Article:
I used to have one, a line that is, but having spent many days/hours toiling away to transform our garden from a bleak hard cored nothingness, into a family friendly, playing, eating and veg’ growing area, Mud decided that the washing line was an ugly addition and it simply had to go.
Fine! But then how, would he mind telling me, was I supposed to get the washing dry?
During winter I can use the old fashioned dryer which is suspended above the Rayburn and washing dries relatively quickly on it, although sheets, towels and blankets are still a problem due to the amount of space they take up and, in the case of towels and blankets, the time they take to dry.
Summer months are a little trickier, as the Rayburn which heats the radiators as well as the water, is solid fuel and, as such, can’t be temperature regulated. So it is turned off and I cook outside, on a large gas barbeque and our hot water comes courtesy of the electric immersion heater. Unfortunately this also means that on rainy days, washing has to go on the dryer but takes much longer to dry and this really isn’t a good idea – especially in an old cottage.
So we got a rotary line, being, Mud reasoned, removable and easy to store when not in use (not that he would know because he has never actually used it) and more compact so that it could be placed in a secluded part of the garden, down the side of the cottage, out of sight. Frankly, so long as I could get the washing dry, I didn’t much care what it was or where he put the thing.
Unfortunately, the arrival of Ciggy in January of this year meant a new workshop for Mud and guess where he built it?
Line less again!
Move on a few months and the Rayburn has been turned off. So, being a resourceful sort of person, I decided to recycle an old length of washing line between the two hanging basket hooks in the back garden, for the purpose of drying the washing. Excellent! Job done! Sorted!
Well Mud wasn’t that impressed but, wisely, he ignored the new line, although a few mutterings were made. All was trundling along nicely until just a few weeks ago when I took an armful of wet washing outside, only to find that my washing line had disappeared!
Muds’ explanation to my thoroughly cheesed off demands as to where the blazes the line had gone (and yes that is the censored version), was that he thought it might have caused a problem for the coal men when they delivered the anthracite and so he’d taken it down:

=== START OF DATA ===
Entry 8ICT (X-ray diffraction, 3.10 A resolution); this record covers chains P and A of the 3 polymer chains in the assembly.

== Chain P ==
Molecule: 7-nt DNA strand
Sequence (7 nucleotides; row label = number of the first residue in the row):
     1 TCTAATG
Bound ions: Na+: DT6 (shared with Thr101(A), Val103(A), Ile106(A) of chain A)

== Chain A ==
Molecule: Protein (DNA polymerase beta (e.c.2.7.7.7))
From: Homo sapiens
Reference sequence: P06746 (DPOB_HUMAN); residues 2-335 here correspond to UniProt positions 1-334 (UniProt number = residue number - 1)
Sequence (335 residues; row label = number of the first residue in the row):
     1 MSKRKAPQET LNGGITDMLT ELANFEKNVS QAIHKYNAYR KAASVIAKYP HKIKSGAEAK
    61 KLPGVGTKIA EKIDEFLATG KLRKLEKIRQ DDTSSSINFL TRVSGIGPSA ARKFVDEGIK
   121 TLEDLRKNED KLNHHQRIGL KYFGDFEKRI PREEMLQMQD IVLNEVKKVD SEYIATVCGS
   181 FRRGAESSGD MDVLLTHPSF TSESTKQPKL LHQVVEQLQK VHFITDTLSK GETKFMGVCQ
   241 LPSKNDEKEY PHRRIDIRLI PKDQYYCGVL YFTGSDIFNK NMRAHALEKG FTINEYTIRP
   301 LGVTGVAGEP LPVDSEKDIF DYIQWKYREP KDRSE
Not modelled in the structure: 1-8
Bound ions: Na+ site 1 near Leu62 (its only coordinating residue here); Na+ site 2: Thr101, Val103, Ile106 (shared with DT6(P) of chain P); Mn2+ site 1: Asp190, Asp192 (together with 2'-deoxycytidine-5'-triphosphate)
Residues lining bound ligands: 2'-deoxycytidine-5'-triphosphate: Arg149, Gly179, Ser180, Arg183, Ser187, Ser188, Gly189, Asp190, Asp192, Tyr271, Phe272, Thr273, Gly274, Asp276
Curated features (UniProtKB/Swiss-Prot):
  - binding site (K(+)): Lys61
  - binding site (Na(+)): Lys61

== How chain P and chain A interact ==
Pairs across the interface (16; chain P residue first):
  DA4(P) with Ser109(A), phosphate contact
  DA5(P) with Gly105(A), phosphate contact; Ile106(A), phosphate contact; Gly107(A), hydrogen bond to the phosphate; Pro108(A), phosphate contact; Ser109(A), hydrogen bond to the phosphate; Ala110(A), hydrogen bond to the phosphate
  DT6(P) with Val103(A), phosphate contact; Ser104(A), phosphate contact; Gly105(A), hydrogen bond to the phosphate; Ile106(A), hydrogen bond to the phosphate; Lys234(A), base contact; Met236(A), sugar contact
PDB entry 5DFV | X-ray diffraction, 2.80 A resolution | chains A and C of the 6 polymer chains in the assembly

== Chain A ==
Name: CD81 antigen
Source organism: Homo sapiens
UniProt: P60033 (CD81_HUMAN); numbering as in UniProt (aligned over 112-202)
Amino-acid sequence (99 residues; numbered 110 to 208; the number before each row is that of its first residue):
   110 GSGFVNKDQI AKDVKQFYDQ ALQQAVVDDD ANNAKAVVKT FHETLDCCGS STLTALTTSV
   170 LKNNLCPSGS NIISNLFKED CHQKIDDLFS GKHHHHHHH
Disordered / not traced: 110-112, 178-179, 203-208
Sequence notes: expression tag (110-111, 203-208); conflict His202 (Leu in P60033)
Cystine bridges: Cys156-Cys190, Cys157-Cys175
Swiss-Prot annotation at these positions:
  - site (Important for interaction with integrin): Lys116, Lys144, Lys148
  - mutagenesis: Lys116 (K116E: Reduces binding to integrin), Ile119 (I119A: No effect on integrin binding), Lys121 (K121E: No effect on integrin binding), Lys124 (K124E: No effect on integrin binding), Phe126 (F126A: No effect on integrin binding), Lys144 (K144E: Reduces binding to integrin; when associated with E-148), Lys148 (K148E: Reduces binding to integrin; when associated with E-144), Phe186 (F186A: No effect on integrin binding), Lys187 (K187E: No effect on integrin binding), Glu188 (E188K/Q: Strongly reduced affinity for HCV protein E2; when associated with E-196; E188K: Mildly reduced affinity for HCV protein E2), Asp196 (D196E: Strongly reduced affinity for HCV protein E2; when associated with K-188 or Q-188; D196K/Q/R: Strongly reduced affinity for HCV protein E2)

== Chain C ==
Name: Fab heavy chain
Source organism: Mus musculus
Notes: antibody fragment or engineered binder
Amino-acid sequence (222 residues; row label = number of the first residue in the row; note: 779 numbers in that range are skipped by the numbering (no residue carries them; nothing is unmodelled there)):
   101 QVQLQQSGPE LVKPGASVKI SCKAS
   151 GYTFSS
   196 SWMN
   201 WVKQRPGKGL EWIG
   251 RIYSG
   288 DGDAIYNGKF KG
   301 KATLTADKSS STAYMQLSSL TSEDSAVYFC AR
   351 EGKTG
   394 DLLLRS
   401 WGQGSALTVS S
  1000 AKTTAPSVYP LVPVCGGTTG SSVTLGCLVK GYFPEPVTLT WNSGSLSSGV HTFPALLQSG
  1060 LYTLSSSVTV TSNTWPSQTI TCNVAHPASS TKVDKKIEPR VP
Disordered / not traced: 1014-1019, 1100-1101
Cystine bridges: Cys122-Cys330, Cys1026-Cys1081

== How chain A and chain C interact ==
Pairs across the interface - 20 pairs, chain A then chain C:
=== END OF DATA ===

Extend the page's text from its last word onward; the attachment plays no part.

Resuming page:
“And anyway,” he said, “The weight of the washing was making the hanging basket hooks come loose!”
As was inevitable, things have recently come to a head and all over Muds’ favourite jumper which happened to be dirty and in need of a wash. Little Mudlet had been having a problem with bed wetting and I had to strip both child and bed, in the wee small hours, every night for about 2 weeks and the soiled sheets and night clothes have been taking priority over the rest of the washing.
“You never wash any of my clothes,” was Muds outraged spluttering when he realised that his jumper was still in the laundry basket. Then somehow managing to ignore the fact that the basket was actually over flowing with EVERYONES clothes, he continued with “That jumper has been in the basket for at least a week!”
“Yes,” I replied, “because every single day for the last week or more I’ve been washing wet bed linen and sometimes 2 lots from one night!”
“Unfortunately,” I continued calmly,”I don’t have a washing line because someone took it down, so I have to use the dryer over the Rayburn and the bedding takes up ALL the room AND takes forever to dry, even with the stove on! Of course if you’d rather I washed your clothes and left the bedding to moulder ……..”
Oddly enough he hasn’t mentioned the laundry crisis since and although I still don’t have outside drying facilities, I am quietly confident that my rotary line will soon be making an appearance in my garden. In the meantime laundry mountain is under control and is now more of a mole hill.